Busler, who penned an op-ed for The Press in April calling for Murphy to reopen the Jersey Shore by Memorial Day, said immediately allowing indoor dining, even with a capacity limitation, may be the best hope for salvaging the remainder of the year for Atlantic City and the casino industry. Without an easing of the state’s restrictions, many small businesses in Atlantic City may not be able to survive, which would only further deplete the city’s tax base and compound its financial woes, he added.

Assemblyman Vince Mazzeo, D-Atlantic, was a prime sponsor of the PILOT legislation that was designed to put a stop to the costly property tax appeals filed by the casinos and stabilize the city’s tax base. On Wednesday, Mazzeo said the PILOT bill had been working as intended before COVID-19, but noted the extraordinary circumstances both the industry and the city are now in.

“We have to walk a fine line here because we want the casino industry back to where it was prior to COVID, but we don’t want it on the backs of the residents of Atlantic City or Atlantic County,” he said about the possibility of either amending the PILOT law or taking state legislative action to compensate for the looming revenue shortfall. “We’re going to have to be careful how we navigate through this.”

State Sen. Chris Brown, R-Atlantic, voted in favor of the PILOT bill as a member of the Assembly in 2016 but has recognized the need for modifications to the legislation. Last year, when a crediting mechanism built into the PILOT bill resulted in a multimillion-dollar loss of investment alternative taxes to Atlantic City, Brown called for reforms.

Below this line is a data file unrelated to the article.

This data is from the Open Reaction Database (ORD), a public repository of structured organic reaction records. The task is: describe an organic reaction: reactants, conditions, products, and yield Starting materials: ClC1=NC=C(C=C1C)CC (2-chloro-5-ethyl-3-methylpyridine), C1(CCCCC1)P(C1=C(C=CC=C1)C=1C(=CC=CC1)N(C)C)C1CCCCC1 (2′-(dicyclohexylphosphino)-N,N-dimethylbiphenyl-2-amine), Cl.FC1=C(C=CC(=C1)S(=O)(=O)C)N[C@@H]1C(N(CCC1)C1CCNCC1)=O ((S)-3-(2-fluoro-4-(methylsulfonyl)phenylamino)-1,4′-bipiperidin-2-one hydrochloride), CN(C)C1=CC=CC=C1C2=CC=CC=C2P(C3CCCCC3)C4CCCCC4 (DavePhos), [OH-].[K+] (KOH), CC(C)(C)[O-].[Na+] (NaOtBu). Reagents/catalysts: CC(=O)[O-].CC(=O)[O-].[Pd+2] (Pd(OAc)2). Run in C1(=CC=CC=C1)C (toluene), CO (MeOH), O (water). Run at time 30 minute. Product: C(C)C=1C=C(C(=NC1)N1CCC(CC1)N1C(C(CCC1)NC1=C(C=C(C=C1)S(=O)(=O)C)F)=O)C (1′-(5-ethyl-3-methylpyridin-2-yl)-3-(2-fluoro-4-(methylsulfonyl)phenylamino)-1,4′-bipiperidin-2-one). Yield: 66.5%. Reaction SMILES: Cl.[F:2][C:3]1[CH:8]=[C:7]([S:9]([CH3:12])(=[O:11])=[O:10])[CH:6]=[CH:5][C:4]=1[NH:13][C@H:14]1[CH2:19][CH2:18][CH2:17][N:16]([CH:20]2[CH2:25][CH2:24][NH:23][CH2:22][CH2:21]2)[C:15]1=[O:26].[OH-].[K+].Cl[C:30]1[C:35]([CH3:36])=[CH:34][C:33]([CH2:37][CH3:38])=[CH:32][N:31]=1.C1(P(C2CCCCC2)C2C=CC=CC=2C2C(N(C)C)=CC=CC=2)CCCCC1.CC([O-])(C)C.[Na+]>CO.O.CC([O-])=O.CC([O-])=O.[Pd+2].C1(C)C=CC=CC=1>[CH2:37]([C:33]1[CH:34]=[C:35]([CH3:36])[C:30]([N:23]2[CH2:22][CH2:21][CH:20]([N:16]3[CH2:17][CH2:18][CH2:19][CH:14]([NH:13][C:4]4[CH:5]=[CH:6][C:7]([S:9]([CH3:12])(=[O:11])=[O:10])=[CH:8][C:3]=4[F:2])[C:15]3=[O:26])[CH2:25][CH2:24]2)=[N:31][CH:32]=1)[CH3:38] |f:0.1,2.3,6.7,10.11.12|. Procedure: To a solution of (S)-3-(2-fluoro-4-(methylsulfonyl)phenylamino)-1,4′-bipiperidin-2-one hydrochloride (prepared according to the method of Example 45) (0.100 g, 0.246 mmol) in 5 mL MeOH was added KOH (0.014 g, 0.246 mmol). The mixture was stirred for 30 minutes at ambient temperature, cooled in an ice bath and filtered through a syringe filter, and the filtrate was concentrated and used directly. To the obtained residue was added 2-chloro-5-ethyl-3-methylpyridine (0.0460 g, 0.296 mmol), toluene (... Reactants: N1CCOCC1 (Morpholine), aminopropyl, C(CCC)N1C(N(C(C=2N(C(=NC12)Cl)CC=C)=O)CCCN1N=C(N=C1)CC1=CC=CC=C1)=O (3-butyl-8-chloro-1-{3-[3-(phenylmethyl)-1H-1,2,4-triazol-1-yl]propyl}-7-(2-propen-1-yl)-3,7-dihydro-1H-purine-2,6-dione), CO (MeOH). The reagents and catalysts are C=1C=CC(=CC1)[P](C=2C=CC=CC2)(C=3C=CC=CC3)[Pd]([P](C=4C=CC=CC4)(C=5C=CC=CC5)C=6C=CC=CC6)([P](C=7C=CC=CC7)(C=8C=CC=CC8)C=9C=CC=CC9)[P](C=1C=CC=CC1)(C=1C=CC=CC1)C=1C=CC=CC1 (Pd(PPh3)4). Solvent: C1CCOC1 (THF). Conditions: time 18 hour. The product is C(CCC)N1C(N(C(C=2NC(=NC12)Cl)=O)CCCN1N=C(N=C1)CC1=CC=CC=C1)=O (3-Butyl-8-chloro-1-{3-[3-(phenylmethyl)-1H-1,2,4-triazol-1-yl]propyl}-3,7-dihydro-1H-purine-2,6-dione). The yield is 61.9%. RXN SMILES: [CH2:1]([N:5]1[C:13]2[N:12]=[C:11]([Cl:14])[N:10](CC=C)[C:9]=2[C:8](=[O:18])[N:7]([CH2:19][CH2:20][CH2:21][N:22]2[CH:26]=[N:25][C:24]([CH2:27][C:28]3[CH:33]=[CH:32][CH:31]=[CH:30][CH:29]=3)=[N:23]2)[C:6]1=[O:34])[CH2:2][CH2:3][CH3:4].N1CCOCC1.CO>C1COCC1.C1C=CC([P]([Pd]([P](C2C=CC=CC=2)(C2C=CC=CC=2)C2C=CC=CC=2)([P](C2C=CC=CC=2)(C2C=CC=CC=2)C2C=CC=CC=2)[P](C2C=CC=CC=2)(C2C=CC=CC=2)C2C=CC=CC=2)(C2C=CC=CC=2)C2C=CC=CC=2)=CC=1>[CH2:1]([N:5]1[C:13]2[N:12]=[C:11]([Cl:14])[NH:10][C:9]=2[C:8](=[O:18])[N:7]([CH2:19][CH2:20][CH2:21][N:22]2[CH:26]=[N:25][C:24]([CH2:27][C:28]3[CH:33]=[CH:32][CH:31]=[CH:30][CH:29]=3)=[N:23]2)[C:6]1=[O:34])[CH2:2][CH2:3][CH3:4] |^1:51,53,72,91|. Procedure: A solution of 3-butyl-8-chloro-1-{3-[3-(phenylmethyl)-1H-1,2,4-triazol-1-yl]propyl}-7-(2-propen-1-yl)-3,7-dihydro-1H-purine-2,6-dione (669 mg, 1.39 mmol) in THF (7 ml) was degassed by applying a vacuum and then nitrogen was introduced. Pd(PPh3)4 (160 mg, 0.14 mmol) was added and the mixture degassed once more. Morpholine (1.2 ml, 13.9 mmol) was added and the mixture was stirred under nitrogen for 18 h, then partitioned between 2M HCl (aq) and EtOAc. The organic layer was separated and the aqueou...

“My primary concern is the well-being of our Atlantic County families who are currently struggling to make ends meet,” Brown said Wednesday. “Obviously, no one in 2016 foresaw this pandemic, which put over 55,000 of our friends and neighbors out of work, so of course, since circumstances have dramatically changed, it’s only right to revisit the PILOT in a bipartisan manner to find a way to ease the tax burden on Atlantic County’s middle class families.”

Absent any tangible solution, some locals are concerned that higher property taxes, a reduction in municipal services or a combination of both are imminent.

Tom Forkin, the Republican candidate for mayor and vocal critic of the PILOT legislation since its inception, said the “expected” loss of tax revenue to Atlantic City was “highly problematic, made more so by the current state and city administrations’ lack of a plan.” Forkin has repeatedly called for the city to take the state to court to challenge both the PILOT and Trenton’s siphoning of other revenue streams generated in Atlantic City, such as luxury and parking taxes.

“The state has bled our city of tax revenue far too long, and now this?” he said.

Contact: 609-272-7222

ddanzis@pressofac.com

Twitter @ACPressDanzis

Staff Writer

I cover Atlantic City government and the casino industry since joining The Press in early 2018. I formerly worked as a politics & government reporter for NJ Herald and received the First Amendment: Art Weissman Memorial NJPA Award two years in a row.